Ever found yourself rooting through your suitcase, tossing clothes and gadgets haphazardly around your hotel room in search of that one shirt you really want to wear? Or shown up at the airport with a suitcase that exceeds your airline’s weight limit, leaving you shifting your stuff from one bag to another in front of a line of impatient fellow passengers?
If problems like these sound familiar, chances are you need a few lessons in how to pack efficiently. That means packing light, maximizing your suitcase space and staying organized during your trip.
We’ve identified eight products that will help you in the eternal quest for more efficient packing.
These old reliables are the ultimate tool for travelers who like to stay organized. Instead of having all your clothes and other items scattered around your suitcase willy-nilly, you can divide them into zippered compartments — larger ones for shirts and pants, medium ones for shoes, smaller ones for socks and undies. Couples or families who share a single large suitcase can buy packing cubes in different colors so they know which cubes are whose.
There are countless brands of packing cubes to choose from. Popular options include sets from eBags and TravelWise.
Garment folders serve a similar purpose as packing cubes but with a different design. These let you enclose a neatly folded stack of clothes, with the added benefit of compression. We like those from Eagle Creek, available in a variety of sizes (including large and small) .
What Not to Pack
Compression bags — also called compression sacks — are a godsend for travelers who never seem to have enough room in their suitcase. The bags allow you to squeeze tons of clothes into a small space by removing all the air, freeing up space while keeping things organized. We’ve even seen people use these on bulky items such as winter coats and even pillows! (Caution: Keep an eye on the weight of your suitcase when using compression bags. With all your newfound space, it’s easy to go overboard.)
Recommended compression bags include options from Packmate, Acroo and RoomierLife. We like these because they don’t require vacuum cleaners or special pumps to suck out air.
Note: The poor man’s compression sack is a simple zip-top plastic bag, which come in a variety of sizes (1 gallon, 3 gallons, 10 gallons, even 20 gallons). Roll or fold your clothes, place them in the bag and then flatten to remove as much air as you can.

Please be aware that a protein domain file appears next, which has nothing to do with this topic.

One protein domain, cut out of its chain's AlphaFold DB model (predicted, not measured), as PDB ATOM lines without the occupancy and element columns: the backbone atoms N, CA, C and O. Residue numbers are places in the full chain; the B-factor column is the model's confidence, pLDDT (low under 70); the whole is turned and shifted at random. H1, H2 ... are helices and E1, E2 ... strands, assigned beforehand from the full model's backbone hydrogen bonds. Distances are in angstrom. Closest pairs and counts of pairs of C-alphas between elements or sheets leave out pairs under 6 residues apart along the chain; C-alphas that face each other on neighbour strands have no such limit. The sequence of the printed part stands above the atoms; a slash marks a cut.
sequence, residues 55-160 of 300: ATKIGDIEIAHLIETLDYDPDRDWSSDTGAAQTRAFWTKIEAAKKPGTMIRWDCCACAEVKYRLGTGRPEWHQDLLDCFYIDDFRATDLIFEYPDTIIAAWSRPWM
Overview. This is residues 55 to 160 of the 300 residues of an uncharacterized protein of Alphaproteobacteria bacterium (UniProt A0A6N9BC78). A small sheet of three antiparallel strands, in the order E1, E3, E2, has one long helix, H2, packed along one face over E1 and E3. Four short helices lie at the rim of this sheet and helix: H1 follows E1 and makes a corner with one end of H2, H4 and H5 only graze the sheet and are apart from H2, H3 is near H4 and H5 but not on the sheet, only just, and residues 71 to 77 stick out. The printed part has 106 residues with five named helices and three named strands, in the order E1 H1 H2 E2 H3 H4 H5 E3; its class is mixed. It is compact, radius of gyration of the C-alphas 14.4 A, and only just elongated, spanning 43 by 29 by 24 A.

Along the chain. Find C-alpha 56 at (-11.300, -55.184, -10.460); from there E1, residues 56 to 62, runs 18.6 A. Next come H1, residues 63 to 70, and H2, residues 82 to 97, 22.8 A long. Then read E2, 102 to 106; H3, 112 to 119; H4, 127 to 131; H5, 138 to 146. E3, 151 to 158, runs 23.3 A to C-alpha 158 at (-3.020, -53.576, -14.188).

Packing Tips: Should You Roll or Fold?
Daily pill organizers are a must for travelers who take multiple medications and/or supplements a day, but did you know you can also use them for jewelry? Keep necklaces, bracelets and earrings in their own separate compartments, and you’ll avoid having to spend mornings at your hotel unsnarling silver chains.
We like this option from Apothecary.
Avoid losing your keys or your cell phone in the depths of your purse by adding an organizer to your bag. With various compartments and pockets, these organizers ensure that you’ll always have what you need close at hand. As a bonus, you can easily pick up the organizer and put it into a different bag if you want to change purses between trips.
Pursfection offers an organizer that has 11 pockets and expands to 12 inches long. Txobag sells a larger version with 13 pockets.
One important aspect of packing efficiently is staying well within your airline’s weight limit. Digital luggage scales are inexpensive — especially as compared to baggage fees! — and easy to use. When weighing your suitcase, be sure to allow yourself a little margin for error just in case the airport scale is calibrated a little differently (and to save a few pounds for any souvenirs you might bring home).
Camry and Spigen offer solid options.
Especially for longer journeys, doing laundry in the middle of your trip is the best way to cut down on the clothes you pack. But hotel laundry services are typically expensive, and no one wants to spend a day of their vacation hanging out at a local laundromat watching their underwear spin dry.
For these situations, a waterproof bag that you can use to wash your own clothes may be your most efficient option. (And you’ll even get a little workout, as you need to shake the bag for several minutes to mimic the agitation of a washing machine.) Scrubba and Laundreez make portable clothes washers that weigh less than a pound.
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Suitcases with clever compartments or even built-in organizing systems can help keep your things in order throughout your trip. One intriguing option is the ShelfPack, which has shelves that lift up out of the bag to create a mobile closet in your hotel room. There are small zipper compartments on the end of each shelf where you can store additional items.
If you prefer packing cubes to shelves, you might like Oregami luggage, which features three zippered interior compartments that unfold accordion-style from the suitcase. (Check out our Oregami review.)
For a lighter, carry-on-size option, consider this wheeled duffel from eBags, which not only has numerous pockets but also has a removable interior shelf that you can use to divide the main compartment.
For more information, see Choosing the Right Travel Luggage.
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